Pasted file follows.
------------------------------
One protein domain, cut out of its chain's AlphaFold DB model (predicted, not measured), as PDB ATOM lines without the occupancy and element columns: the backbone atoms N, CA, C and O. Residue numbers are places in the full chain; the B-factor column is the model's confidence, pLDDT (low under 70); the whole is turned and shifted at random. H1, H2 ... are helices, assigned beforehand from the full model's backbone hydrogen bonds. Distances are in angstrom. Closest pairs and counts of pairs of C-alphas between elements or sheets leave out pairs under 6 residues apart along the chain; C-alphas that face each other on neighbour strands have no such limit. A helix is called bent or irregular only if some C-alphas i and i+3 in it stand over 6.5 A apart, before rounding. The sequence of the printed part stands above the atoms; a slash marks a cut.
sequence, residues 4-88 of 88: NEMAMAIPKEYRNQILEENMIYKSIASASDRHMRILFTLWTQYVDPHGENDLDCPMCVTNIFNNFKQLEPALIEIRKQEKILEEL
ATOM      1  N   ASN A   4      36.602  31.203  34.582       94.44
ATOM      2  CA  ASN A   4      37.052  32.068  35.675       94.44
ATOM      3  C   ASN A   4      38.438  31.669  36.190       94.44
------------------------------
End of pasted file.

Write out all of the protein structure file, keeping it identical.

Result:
One protein domain, cut out of its chain's AlphaFold DB model (predicted, not measured), as PDB ATOM lines without the occupancy and element columns: the backbone atoms N, CA, C and O. Residue numbers are places in the full chain; the B-factor column is the model's confidence, pLDDT (low under 70); the whole is turned and shifted at random. H1, H2 ... are helices, assigned beforehand from the full model's backbone hydrogen bonds. Distances are in angstrom. Closest pairs and counts of pairs of C-alphas between elements or sheets leave out pairs under 6 residues apart along the chain; C-alphas that face each other on neighbour strands have no such limit. A helix is called bent or irregular only if some C-alphas i and i+3 in it stand over 6.5 A apart, before rounding. The sequence of the printed part stands above the atoms; a slash marks a cut.
sequence, residues 4-88 of 88: NEMAMAIPKEYRNQILEENMIYKSIASASDRHMRILFTLWTQYVDPHGENDLDCPMCVTNIFNNFKQLEPALIEIRKQEKILEEL
ATOM      1  N   ASN A   4      36.602  31.203  34.582       94.44
ATOM      2  CA  ASN A   4      37.052  32.068  35.675       94.44
ATOM      3  C   ASN A   4      38.438  31.669  36.190       94.44